This is the latest in a continuing series of reports by “Citizen Harry” Gatjens on the 2010 Edmonds Citizens Levy Committee.
The Edmonds Citizens Levy Committee met again this past Monday at City Hall. One of the first things we were given was a copy of Mayor Mike Cooper’s new proposed budget. This is an incredibly important part of the process, as without the budget you can’t really determine whether the City needs more money. While the budget still needs approval by the City Council, this is a good starting point.
The mayor’s budget actually provides a little comfort to the Levy Committee, as it shows the City not having deficit spending until 2013. Of course, in order to achieve that, the mayor had to take out some items that council members think might need to stay. So the negotiations begin.
Also, it is good to realize that even if the levy committee determines there is need for an additional levy, the earliest it can go for a vote is in 2011 and, if it passes, money won’t be collected until 2012. So we really do need to look several years out.
Next we had a speaker from Lake Forest Park, Sara Phillips, who is in charge of Community and Government Affairs. Sara gave us Lake Forest Park’s experiences in both determining the need for a levy and then describing how they presented it to the citizens.
She spoke for quite sometime and shared much useful information.Lake Forest Park’s strategy was to just lay out the facts about what it costs to run the city and let the citizens know that if they wanted to keep the current level of services, taxes would need to rise an average of $120 a year or $10 per month.
The Lake Forest Park mayor then offered to go to any citizen’s home and have a “coffee klatch” and explain the situation and answer questions. Quite a number of people responded, and each of these meetings seemed to go well, with citizens supporting the idea of the levy.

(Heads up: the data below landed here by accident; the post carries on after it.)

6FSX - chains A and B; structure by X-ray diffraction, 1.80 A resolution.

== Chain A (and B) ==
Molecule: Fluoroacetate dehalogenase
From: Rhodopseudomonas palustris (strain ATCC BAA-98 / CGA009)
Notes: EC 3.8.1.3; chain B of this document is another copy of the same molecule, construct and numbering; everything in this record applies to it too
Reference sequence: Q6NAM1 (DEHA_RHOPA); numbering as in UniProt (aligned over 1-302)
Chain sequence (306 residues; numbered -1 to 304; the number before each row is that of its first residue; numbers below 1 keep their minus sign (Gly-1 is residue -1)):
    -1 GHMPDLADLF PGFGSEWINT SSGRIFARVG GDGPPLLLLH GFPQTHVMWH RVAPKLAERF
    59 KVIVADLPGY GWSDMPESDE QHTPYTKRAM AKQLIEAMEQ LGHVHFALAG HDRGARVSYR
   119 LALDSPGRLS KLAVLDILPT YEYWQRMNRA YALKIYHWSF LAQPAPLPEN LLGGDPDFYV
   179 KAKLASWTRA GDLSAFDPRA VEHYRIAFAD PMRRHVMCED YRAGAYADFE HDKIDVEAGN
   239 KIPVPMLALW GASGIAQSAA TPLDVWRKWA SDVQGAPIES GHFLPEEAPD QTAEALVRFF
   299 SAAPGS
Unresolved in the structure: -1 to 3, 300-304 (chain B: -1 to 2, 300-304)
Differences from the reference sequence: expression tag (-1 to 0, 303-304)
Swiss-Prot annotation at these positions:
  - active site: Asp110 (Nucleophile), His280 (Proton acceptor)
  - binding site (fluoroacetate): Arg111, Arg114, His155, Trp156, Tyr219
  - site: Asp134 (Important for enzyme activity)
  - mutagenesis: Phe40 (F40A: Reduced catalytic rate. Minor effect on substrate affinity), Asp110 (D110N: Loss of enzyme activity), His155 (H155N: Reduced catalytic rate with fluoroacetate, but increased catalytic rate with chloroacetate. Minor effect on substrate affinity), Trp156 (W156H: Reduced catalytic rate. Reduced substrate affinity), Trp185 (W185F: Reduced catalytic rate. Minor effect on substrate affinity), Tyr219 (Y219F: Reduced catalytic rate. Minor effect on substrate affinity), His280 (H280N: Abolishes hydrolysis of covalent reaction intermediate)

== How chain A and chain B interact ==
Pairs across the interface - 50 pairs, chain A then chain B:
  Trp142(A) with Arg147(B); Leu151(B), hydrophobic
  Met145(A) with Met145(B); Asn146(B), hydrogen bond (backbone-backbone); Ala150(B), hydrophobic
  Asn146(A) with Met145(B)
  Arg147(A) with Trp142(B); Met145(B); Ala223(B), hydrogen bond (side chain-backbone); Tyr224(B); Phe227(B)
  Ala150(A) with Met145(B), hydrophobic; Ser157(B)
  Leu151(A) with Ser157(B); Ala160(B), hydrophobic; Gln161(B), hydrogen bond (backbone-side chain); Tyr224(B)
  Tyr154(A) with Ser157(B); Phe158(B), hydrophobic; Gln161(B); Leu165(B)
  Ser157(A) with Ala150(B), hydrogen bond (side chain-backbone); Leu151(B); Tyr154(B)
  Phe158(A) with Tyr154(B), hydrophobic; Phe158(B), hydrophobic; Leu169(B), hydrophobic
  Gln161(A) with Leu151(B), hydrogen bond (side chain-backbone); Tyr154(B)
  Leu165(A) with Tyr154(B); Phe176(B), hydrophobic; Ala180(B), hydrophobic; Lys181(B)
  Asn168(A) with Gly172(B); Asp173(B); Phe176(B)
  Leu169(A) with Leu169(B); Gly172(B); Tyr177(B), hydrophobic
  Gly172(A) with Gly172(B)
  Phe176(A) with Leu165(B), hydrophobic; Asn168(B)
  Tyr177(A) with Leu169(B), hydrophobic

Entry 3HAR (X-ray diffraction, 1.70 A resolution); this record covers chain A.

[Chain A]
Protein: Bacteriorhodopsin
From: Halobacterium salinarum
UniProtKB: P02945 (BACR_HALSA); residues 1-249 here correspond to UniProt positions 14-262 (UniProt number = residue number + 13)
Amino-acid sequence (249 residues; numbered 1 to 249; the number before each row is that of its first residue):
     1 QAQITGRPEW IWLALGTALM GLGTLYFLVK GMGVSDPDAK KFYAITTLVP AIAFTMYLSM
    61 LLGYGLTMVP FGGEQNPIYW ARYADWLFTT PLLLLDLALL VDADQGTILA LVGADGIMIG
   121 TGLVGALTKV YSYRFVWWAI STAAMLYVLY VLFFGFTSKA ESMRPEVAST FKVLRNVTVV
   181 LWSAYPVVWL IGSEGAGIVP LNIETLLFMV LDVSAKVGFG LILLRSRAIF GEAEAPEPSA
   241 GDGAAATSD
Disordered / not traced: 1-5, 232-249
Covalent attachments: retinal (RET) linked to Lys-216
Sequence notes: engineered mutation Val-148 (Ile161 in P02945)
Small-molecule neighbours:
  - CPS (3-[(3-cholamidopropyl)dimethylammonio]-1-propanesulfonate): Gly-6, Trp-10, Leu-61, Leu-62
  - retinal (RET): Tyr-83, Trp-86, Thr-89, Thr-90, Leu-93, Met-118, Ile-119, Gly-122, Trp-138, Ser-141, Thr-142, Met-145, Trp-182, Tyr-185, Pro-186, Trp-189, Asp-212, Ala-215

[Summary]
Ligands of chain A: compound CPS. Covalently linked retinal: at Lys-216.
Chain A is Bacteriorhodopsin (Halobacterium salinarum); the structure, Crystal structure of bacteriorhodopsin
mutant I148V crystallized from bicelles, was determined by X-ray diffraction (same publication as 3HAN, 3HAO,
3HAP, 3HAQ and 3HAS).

Following these were larger-scale public meetings attended by an organized anti-levy group that tended to dominate the microphone. The anti-levy group also was funded by more than a 3-1 margin over the pro-levy group.
The end result was the Lake Forest Park levy failed miserably and the city is now facing severe cuts. The police department will be cut, Sara’s own job is scheduled for elimination and other services will be curtailed.
Some items learned were: 1. The message is clear that the masses think government is oversized. Our own city has been reducing staff for over a decade, but because it has been incremental reductions, no one will note the significance of the efforts. 2. Don’t underestimate the power of opposing groups. They are well organized and will seize every opportunity to make the case against a levy. 3. Don’t minimize the impact of a levy by saying “It’s only $10 a month” or as some of our politicians have said about the Proposition 1 Transportation Benefit District increase, “It’s only a cup of coffee a month.” These kind of comments seem elitist to the voters. Better to acknowledge the total amount of the impact and say we know it is a burden but unfortunately that is what it costs to keep the kind of services our citizens want.
It was an excellent presentation and gave us much to think about.
Following the presentation, committee reports were given. The expense committee continues to examine volumes of data, looking for potential savings. Darroll Haug prepared a model so that we could determine for differing amounts of dollars needed, what the impact would be on a single home. This will come in quite handy when we begin to prioritize projects.
We are still having difficulty obtaining clarity as to how certain amounts are classified within funds. There is no question of missing amounts — they are all there. The question is how to properly classify them.
A suggestion was made that the City of Edmonds might want to consider casino gambling as a new source of revenue. Shoreline and Mountlake Terrace both bring in huge amounts from these operations. Obviously this is something that requires further study.
This was one of our more productive meetings both in terms of information gathered and movement toward trying to piece together a final solution.
Join us for the next meeting, scheduled for 5:30 p.m. on Thursday, Oct. 21, third floor of City Hall.